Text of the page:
At Labour Weekend, management of the Queenstown Lakes
District Council's four main holiday parks was taken over by
a newly formed private company, Council Camps Revitalised
This came after the council amended its policy so it could
no longer run camping grounds which competed with the private
sector or which required significant subsidies from
ratepayers. Queenstown reporter Christina McDonald visits the
Arrowtown Holiday Park.
Most of the caravans and tents at the Arrowtown Holiday Park
are equipped with appliances such as fridges and microwaves,
which is not surprising considering some holiday-makers have
spent 40 years perfecting their home away from home here.
Many of the caravans parked at the holiday park belong to
Invercargill residents, who make Arrowtown their yearly
summer holiday destination, along with visiting on public
And in the days around New Year's Eve, in particular, the
camping ground comes to life.
Heather Hamilton, of Invercargill, said she had been
holidaying at the park for over 40 years, while camping
neighbour and friend Jenny McKay estimated she also had
holidayed there for the same number of years.
''It's just a lovely, relaxing place,'' Ms McKay mused, Ms
Hamilton adding ''the other campers are nice - there's always
Park manager Zach Johnston, who has been in the job for nine
weeks but has similar experience in the North Island, said
about 60 caravans were parked at the camping ground year
round, their owners, who were mostly families, visiting for
about 50-60 days a year.
The park is not far from Arrowtown's centre and next door is
a rugby field - which used to be within the camp's boundary
before 2007. Gaynor and Jimmy O'Sullivan, of Invercargill,
have been coming to the holiday park for 20 years.
Part of the attraction was only having to travel two and
a-half hours and ''most of time'' you could guarantee fine
weather, Mrs O'Sullivan said.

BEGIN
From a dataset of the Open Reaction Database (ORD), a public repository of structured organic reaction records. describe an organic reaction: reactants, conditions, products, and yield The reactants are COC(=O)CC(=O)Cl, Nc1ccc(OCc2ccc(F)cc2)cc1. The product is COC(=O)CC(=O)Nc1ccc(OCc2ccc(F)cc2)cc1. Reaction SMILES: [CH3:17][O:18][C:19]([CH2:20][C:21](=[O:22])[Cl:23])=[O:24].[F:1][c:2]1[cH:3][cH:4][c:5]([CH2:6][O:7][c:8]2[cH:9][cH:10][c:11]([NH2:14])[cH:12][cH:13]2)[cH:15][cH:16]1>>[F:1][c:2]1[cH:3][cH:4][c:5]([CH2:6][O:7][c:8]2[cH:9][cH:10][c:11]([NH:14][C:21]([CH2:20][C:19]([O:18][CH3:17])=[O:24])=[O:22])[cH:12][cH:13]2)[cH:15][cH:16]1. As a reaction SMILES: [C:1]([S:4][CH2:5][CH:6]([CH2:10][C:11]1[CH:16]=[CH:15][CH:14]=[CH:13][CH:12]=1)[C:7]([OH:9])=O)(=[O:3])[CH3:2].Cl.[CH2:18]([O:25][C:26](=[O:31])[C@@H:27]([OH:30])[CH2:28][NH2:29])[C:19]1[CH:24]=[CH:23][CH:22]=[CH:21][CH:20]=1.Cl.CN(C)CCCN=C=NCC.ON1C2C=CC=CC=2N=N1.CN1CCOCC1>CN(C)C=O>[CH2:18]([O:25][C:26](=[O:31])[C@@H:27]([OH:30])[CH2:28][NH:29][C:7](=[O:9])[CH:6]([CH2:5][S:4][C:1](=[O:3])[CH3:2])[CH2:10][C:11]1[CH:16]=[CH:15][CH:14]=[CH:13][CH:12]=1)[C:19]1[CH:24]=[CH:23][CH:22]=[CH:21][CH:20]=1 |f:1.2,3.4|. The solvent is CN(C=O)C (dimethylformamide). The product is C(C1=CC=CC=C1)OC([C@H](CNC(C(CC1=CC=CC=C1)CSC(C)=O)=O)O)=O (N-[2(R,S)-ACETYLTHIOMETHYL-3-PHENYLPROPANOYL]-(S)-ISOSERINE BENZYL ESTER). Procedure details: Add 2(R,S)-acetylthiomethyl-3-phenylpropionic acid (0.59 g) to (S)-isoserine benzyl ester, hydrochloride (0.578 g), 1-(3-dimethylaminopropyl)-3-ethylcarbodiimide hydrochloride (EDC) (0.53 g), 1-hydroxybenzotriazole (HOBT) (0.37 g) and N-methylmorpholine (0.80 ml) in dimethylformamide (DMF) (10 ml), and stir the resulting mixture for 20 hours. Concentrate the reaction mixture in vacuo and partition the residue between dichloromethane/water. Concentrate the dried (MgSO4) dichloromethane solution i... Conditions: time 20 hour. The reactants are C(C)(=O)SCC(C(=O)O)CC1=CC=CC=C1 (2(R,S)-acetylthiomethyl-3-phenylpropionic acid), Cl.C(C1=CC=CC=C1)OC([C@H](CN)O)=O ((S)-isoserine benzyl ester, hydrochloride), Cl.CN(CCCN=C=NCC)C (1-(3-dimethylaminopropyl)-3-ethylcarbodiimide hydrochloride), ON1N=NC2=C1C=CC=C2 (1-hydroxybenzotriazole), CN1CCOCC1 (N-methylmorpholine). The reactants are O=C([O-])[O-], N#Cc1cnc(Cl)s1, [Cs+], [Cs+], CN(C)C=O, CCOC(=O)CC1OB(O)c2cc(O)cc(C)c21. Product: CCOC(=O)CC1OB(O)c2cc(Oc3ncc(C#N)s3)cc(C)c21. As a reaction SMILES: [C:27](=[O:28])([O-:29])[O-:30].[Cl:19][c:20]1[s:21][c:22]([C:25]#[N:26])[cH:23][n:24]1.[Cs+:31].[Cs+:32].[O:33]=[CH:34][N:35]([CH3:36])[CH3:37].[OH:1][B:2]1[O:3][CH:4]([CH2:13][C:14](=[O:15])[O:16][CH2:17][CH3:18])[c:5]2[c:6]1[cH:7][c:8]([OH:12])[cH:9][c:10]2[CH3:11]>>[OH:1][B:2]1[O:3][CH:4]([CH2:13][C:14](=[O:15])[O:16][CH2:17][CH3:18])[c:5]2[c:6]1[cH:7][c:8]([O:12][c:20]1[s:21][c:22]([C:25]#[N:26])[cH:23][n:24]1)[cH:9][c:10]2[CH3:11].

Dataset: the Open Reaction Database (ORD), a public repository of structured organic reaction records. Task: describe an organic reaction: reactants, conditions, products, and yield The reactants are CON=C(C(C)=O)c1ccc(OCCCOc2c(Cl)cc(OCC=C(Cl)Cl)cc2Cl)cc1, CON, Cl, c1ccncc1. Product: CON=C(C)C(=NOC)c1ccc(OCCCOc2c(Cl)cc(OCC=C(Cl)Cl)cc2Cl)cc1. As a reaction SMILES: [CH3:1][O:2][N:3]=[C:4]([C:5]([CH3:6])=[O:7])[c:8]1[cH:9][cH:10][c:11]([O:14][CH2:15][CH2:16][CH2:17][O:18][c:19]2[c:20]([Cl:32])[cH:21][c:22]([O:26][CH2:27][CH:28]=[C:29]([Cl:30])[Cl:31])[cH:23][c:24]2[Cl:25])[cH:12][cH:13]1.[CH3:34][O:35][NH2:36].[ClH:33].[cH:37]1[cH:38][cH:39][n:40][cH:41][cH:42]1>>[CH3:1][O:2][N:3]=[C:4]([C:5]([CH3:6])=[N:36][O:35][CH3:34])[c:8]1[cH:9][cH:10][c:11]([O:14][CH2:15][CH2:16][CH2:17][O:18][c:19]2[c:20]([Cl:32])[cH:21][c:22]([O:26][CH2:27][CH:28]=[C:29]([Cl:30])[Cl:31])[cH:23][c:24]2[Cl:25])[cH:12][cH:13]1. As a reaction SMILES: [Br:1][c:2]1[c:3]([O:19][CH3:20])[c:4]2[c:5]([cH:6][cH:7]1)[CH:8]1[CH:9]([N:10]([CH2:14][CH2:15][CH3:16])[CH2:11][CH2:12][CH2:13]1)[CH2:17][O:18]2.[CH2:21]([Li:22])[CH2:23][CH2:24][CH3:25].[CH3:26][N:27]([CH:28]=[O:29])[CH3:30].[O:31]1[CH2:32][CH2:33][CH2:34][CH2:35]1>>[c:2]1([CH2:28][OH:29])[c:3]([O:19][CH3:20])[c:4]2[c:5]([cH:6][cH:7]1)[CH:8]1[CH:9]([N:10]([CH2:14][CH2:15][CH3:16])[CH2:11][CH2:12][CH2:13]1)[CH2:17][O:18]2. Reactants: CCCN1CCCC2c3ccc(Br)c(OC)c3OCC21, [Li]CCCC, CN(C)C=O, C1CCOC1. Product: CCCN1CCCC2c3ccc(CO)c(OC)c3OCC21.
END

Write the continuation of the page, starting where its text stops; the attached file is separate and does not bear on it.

They enjoyed meeting the variety of people who came from near
and far for a first visit.
''The camp seems to have just blossomed,'' Mrs O'Sullivan
''You meet people from the North Island and overseas and they
come and join you and have a drink and they seem like friends
by the time you leave.''
They had noticed many new faces, especially families with
The rugby field is commandeered as the ''youth zone'' or
''bullring'' for the New Year period.
Mr Johnston said many of the campers with children staying in
the bullring had stayed there themselves in days gone by.
''For me, this is a family camp - it thrives on stored
caravans and families.
''Most of [the older members of] those families were in the
youth zone when they were young.''
On New Year's Eve Mr Johnston was on barbecue duty, cooking
sausages for a gathering of families.
Buses ferried New Year's Eve revellers from the holiday park
into central Queenstown and ''it's good to have a big feed
for the last busload'', Mr Johnston said.
Campers in the main camp site talk of the bullring occupants
always being ''very nice'' and a source of entertainment.
Mr Johnston added that some of the parents would ''trawl
through there in the morning to pick up their kids'', before
Arrowtown Holiday Park
- Borders Jack Reid Park in Arrowtown.
- Minutes from the town centre and with a backdrop of
mountains. Old gold mining locations nearby.
- Redeveloped and reopened in 2007 with new facilities.
- Not just for caravans, the park's accommodation includes
tourist flats, tent sites, studio flats and a lodge, prices
ranging between $50-$150 a night.